were incorporated into the rhythm, beat, and tempo of rock

and roll and then used as a vehicle for social commentary.

Bob Dylan

Born Robert Zimmerman in 1941, Dylan originally modeled

his music on that of Woody Gutherie. After the debut of his

second album, he emerged as the voice of his generation, and

an emotional critic of racism, injustice and war (Foner;

Garraty, 1991). Dylan?s song ?Blowin? in the Wind? was

practically the unofficial anthem of the sixties? civil

rights struggle. He expressed the terror of a generation

that grew up in the shadow of nuclear destruction in ?A Hard

Rain?s A-Gonna Fall? written just after the Cuban missile

crisis. His lyrics incorporated wild, poetic images-one

piled upon another-using Dylan?s unique phrasing which has

recently gained him notice as a serious poet.

Recently more then 400 fans of Bob Dylan gathered at

Stanford University to hear ten noted experts comparing the

legendary rock composer?s cultural achievements to those of

Keats, Becket, Tennyson, Shakespeare and Milton (Goodman

PG). Dylan began his career as a earnest folk singer in the

early 60s, but ?went electric? in 1965. During his career,

he has written and performed songs whose ?serious subject

matter? has taken popular music into previously uncharted

territory (Goodman PG).

Christopher Ricks, a professor at Boston University and

a T.S. Eliot expert, in analyzing Dylan?s ?Not Dark Yet?

found it ?saturated? with references from Keats? ?Ode to a

Nightingale? (Goodman PG). Ricks concluded his analysis of

Dylan?s work by saying that the 56-year-old composer was

comfortable with notions of his own mortality (PG). Intimate

friends of Dylan feel that the academics ?think too much?

concerning the meaning and literary references of Dylan?s

text (Goodman) and that the music should be taken at face


Rock becomes part of the establishment

One of the last acts of the Reagan administration was

to ?embrace the aging, tattooed body of rock ?n? roll? (Star

39). All through the 1980s, conservative elements in

America?s cultural landscape were assimilating the rock

culture and making it their own. This took many forms such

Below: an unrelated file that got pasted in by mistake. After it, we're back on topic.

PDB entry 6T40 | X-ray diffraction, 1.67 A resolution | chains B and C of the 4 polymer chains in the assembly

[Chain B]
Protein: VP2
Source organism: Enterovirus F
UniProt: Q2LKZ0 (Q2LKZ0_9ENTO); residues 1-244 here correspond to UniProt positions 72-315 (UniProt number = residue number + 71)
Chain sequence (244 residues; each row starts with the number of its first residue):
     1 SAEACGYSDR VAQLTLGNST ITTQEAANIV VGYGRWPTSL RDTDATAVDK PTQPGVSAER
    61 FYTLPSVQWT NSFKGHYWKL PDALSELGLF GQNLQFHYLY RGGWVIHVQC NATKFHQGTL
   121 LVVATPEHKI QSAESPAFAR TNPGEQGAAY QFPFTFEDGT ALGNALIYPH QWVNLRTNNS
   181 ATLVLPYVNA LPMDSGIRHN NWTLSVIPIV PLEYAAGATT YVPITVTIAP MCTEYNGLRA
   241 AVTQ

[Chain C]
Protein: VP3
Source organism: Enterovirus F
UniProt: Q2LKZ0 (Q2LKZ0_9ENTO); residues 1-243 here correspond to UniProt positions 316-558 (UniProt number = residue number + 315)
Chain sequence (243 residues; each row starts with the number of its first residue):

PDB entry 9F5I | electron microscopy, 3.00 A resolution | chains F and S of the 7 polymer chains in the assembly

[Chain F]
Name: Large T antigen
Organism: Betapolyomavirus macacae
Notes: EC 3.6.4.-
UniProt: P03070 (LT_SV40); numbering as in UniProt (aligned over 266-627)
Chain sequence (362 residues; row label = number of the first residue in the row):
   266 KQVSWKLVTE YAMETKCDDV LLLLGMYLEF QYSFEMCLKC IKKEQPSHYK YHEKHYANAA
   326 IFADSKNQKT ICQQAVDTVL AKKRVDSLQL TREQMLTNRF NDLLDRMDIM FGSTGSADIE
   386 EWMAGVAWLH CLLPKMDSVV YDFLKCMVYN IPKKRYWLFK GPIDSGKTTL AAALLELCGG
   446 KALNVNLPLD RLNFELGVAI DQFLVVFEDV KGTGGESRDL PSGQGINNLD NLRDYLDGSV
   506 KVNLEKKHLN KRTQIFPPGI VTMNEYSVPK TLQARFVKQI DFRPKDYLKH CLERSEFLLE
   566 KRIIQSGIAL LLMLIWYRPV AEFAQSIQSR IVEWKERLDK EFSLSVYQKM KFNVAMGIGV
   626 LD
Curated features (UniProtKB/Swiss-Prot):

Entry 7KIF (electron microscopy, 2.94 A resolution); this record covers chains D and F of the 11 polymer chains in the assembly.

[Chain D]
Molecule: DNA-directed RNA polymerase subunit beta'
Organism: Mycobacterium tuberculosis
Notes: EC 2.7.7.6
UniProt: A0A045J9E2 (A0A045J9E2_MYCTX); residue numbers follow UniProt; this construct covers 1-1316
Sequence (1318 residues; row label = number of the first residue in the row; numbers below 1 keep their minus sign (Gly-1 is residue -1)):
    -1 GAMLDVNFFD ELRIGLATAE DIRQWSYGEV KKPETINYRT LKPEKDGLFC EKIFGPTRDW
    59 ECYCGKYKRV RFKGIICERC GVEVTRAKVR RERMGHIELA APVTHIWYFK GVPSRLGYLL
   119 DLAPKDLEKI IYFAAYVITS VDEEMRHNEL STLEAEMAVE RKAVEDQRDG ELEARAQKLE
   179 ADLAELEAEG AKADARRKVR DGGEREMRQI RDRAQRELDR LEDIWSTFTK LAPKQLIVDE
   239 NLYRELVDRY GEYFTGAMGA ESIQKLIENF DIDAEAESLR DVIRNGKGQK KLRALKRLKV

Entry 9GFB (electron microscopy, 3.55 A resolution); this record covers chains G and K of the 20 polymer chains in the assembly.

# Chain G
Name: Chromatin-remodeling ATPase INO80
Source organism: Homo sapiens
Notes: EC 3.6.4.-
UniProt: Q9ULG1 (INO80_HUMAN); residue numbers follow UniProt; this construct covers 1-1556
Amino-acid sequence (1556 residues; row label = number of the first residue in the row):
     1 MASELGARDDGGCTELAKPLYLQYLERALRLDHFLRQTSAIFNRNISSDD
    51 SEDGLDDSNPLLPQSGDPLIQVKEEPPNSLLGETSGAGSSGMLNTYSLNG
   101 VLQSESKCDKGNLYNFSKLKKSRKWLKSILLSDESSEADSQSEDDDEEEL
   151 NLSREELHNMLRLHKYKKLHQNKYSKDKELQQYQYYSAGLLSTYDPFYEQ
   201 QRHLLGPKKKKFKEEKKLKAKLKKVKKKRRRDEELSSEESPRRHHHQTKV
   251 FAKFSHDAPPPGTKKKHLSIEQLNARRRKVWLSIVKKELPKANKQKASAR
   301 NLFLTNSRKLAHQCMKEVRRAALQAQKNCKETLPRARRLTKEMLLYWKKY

as the rise of Christian rock, the pilfering of ?Born in the

USA by Bruce Springsteen, and a very well-publicized

Republican enthusiasm for Neil Young (Star 39).

In the 80s, rock completed the transition from

rebellion to being sanctioned by authority. The

establishment?s embrace of rock gave rise to some

interesting scenarios. For example, Willie Nelson got stoned

admiring the view from the White House roof during his visit

during the Carter administration. Nancy Reagan and Michael

Jackson admired each other?s gloves during his visit to the

White House (39).

Starr suggests that the conservative embrace of rock

has to do with the fact that they know a profitable export

when they see one (39). William Bennett, who is reported to

have once dated Janis Joplin, and other conservatives have

expressed the opinion that rock music is the sound track of

American freedom. As if to signal that the transition was

complete, a 21-year-old, punkish MTV v-jay appeared at a

right-wing political action conference in Washington where

she reportedly urged the crowd to ?start beating up the

liberals? (Star 39)

It is ironic that rock music which began as an

expression of a generation?s alienation and rejection of the

society?s established institutions has evolved into a

capitalistic institution itself which has, in turn, been

embraced by the establishment. One would suspect that the

universe is sending a message to a generation of aging

Hippies not to take themselves, or their politics, too


Decurtis, Anthony. ?Is Rock ?n? Roll a white man?s game??

Time (1996): April, p. 78.

Foner, Eric; Garraty, John A. (1991) The Reader?s Companion

to American History. New York: Houghton Mifflin


Goodman, Dean. ?Dylan fans get tangled up in academic

views,? Reuters (1998): February, p. PG.

Harris, James F. ?Listen to the music: the meaning of

classic rock,? The World & I, Vol. 11, 12 Ed.

(1996): December, pp. 306.

Ryan, John. ?The Seventh Stream: The emergency of rock n

roll in American popular music,? (Book reviews)

Social Forces (1994): March, p. 927.

Star, Alexander. ?Hole in Our Soul: The Loss of Beauty and

Meaning in American Popular Music? (book reviews) The

New Republic, Vol. 210. (1994): May, pp. 39-42.

Wattenberg, Daniel. ?Elvis as force for social change has

sadly been forgotten,? Rocky Mountain News. (1997):

August, pp. 6B.